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Squid

Squid are members of the cephalopod family (tentacled heads). Other famous members include octopus and cuttlefish. There are two types of squid that are of interest to keen Tasmanian anglers. These are Gould's squid (also known as arrow squid) and the southern calamari. Both squid live in deep water but the calamari is more likely to be found closer to the shore than the arrow squid.
The difference between the two is quite simple. The arrow squid, as its name suggests, has an arrow-like fin on the end of its hood while the calamari has lateral-running side fins that run from the tip of its hood to the head.

Arrow squid arrive with the onset of warmer currents around the end of October and feed heavily on pilchards, garfish, mackerel and whiting and usually stay for five to six months. The arrow squid is usually responsible for the stealing of flathead, more often than not down deep, but sometimes at the side of the boat when bottom fishing.
Calamari, on the other hand, prefer cooler spring and early summer water temperatures. Calamari find these temperatures ideal for spawning and usually do so in the shallows. This type of cephalopod is less frequent during the hottest months of the year, preferring to retreat into deeper,  cooler water. As summer water temperatures drop the calamari will once again invade the shallows from the deep and delight keen squid fishers who thought they may have disappeared. As a rule, autumn and early winter is a great time to target calamari.
Squid not only provide exciting, often action-packed and always messy fishing that the whole family can enjoy.
During peak fishing times hordes of anglers can be seen targeting squid with all sorts of elaborate and differing fishing techniques. Live baits, jigs, baited jag, lures, floats - and yes, even fly fishing, works well on these simplest of mollusc type fish.
Nothing gets an angler's adrenalin pumping faster than the call of 'squid" on an otherwise quiet jetty or wharf. Usually all hands dive into tackle boxes, both extracting and dusting off proven jigs and rigs. Rigs are swapped in what seems like no time at all. I liken it to a mad rush and then, as if on queue, a dozen or more lures or jigs are fired out towards the unsuspecting mackerel chaser from the deep.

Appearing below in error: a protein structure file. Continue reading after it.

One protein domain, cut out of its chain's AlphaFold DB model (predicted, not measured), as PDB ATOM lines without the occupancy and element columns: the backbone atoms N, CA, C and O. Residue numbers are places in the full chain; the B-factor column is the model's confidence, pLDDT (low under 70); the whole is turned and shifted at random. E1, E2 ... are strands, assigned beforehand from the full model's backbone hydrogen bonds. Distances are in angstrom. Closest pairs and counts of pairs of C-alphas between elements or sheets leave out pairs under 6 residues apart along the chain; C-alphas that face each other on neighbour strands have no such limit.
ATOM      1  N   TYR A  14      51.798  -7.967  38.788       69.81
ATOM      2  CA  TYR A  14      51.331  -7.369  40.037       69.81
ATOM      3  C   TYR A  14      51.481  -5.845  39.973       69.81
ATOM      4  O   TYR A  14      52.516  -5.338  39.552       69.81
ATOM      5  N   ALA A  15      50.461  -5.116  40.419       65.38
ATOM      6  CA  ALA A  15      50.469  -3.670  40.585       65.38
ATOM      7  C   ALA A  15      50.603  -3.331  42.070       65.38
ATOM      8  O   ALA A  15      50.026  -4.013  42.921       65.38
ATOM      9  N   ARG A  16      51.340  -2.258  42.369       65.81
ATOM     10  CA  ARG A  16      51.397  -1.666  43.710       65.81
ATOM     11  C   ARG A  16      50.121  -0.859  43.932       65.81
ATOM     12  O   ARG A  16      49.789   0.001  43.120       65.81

Baits for Squid
Arrows and calamari just love to feed on pilchards, mullet, small whiting, mackerel, couta and salmon. The best bait an angler could ever use on these bait chasers is a live sand whiting or yellowtail mackerel.
A standard baited jag rig is usually cast out and floated with a pronged yellowtail mackerel. Don't use too big a bait. A smallish baitfish is normally quite sufficient.

Berley
Berley works well on most fish and cephalopods are no exception. They just love fish pieces or the overpowering smell of tuna oil wafting through the water. At times I have had up to a dozen or more calamari lurking midwater curiously trying to find the source of the tuna oil. Berley can make all the difference on an otherwise quiet day.

Best Types of Lure
A squid lure is known as a jig and usually imitates a small baitfish or a large king prawn.
Old-style jigs were usually made from a simple hardened plastic and were usually brightly coloured. These jigs are very productive when squid are feeding well or are around in large numbers.
Newer prawn-style jigs have definitely taken over from the old types mainly because of their horizontal-type action and soft cloth-covered bodies. These jigs also come in an array of different sizes including 2.5; 3.0; 3.5 and 4.0 inch models. Some even have an extra row of tentacle-grabbing prongs halfway up their body and are known as razorbacks. Any squid that messes with a razorback is in real trouble!
Old-type squid jigs are best jigged from a boat or deepwater jetty or wharf whereas the new prawn or garfish types are ideal for spinning and jigging.

Spinning for Squid
Without a doubt spinning is the most popular method for catching squid from the shore and jetties. Anglers use any good 8-12 lb monofilament which is thin enough for them to make good casts and strong enough to land even the largest of squid, usually the calamari. Catching squid this way can be successfully achieved both during the day and also at night. During the day simply use any artificial jig (prawn-style) or baited jag and cast into any likely looking area that may contain arrow or calamari. When targeting arrow (usually in deeper water) cast out the jig or bait and the rig to slowly sink, retrieving in a fast and slow fashion. In this way arrows which prefer deeper water can be found and then teased into shallower depths. Once done, the action can be fast and furious.